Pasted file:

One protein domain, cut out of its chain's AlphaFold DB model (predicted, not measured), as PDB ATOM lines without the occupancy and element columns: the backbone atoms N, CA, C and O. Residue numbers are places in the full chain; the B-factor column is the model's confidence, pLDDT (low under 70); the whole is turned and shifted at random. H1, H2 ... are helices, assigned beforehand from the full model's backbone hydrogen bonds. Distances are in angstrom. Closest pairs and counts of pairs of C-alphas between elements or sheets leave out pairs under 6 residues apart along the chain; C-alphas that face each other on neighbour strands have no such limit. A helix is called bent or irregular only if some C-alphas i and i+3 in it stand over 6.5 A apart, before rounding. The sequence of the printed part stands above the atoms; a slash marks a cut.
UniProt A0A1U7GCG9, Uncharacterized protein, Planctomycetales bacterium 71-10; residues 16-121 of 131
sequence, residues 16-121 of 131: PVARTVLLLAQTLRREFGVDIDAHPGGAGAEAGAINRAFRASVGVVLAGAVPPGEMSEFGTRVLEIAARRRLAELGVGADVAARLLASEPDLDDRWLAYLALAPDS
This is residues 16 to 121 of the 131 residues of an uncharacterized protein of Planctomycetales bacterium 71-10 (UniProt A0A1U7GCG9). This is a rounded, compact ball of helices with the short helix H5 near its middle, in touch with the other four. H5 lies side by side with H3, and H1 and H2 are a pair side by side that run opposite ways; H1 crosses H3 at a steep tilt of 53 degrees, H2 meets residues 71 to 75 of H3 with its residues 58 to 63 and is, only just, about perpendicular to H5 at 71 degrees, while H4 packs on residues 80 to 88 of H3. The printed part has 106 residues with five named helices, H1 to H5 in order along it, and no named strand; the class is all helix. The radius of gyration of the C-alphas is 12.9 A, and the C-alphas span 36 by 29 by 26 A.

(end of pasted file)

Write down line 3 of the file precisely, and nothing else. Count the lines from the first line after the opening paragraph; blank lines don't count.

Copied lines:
This is residues 16 to 121 of the 131 residues of an uncharacterized protein of Planctomycetales bacterium 71-10 (UniProt A0A1U7GCG9). This is a rounded, compact ball of helices with the short helix H5 near its middle, in touch with the other four. H5 lies side by side with H3, and H1 and H2 are a pair side by side that run opposite ways; H1 crosses H3 at a steep tilt of 53 degrees, H2 meets residues 71 to 75 of H3 with its residues 58 to 63 and is, only just, about perpendicular to H5 at 71 degrees, while H4 packs on residues 80 to 88 of H3. The printed part has 106 residues with five named helices, H1 to H5 in order along it, and no named strand; the class is all helix. The radius of gyration of the C-alphas is 12.9 A, and the C-alphas span 36 by 29 by 26 A.